Anatomical changes with age in the heart and ductus arteriosus in the dog after birth

Authors

  • Edwin W. House,

    1. Department of Physiology and Pharmacology, University of North Dakota, Grand Forks, North Dakota
    Current affiliation:
    1. Department of Biology, Idaho State University, Pocatello, Idaho
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    • National Science Foundation Cooperative Fellow 1962–1964.

  • H. E. Ederstrom

    1. Department of Physiology and Pharmacology, University of North Dakota, Grand Forks, North Dakota
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  • Supported in part by the American Heart Association and North Dakota Heart Association.

Abstract

The heart-weight to body-weight ratios were calculated for 242 dogs in 11 groups ranging from one day to adult. The base-apex diameters, internal transverse diameters, external transverse diameters, and the anterior, posterior, lateral, and interventricular septal wall thicknesses were measured in left ventricles of hearts taken from 45 animals of nine different age groups. The ductus arteriosus was examined for patency in all puppies.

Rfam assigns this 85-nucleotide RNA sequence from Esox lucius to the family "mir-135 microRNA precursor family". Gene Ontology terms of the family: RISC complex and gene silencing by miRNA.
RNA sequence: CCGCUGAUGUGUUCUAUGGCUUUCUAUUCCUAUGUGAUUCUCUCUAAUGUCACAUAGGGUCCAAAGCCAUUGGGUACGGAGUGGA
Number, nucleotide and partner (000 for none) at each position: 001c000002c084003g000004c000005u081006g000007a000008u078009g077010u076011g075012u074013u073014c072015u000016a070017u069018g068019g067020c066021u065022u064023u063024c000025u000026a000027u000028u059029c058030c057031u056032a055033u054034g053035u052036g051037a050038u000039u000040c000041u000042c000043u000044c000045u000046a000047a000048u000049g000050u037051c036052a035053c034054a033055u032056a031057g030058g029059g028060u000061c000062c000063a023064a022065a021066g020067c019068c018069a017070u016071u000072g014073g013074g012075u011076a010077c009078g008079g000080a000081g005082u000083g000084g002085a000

The heart-weight to body-weight ratios were found to be highly variable and failed to show significant changes with age. The average ratios increased during postnatal development from 7.17 gm/kg in the newborn to 8.87 in adults.

The left ventricular diameters and wall thicknesses increased progressively with age and were four times larger in adults than in the newborn. Diameter to wall-thickness ratios were calculated and did not change with age. Since the heart weight increased 10–16 times faster than the wall thickness, wall-thickness to heart-weight ratios were found to decrease with age indicating a faster lengthening than thickening of the myocardial fibers. The ductus arteriosus was functionally open in all puppies less than four days of age and did not close anatomically until 7–8 days of age.

Ancillary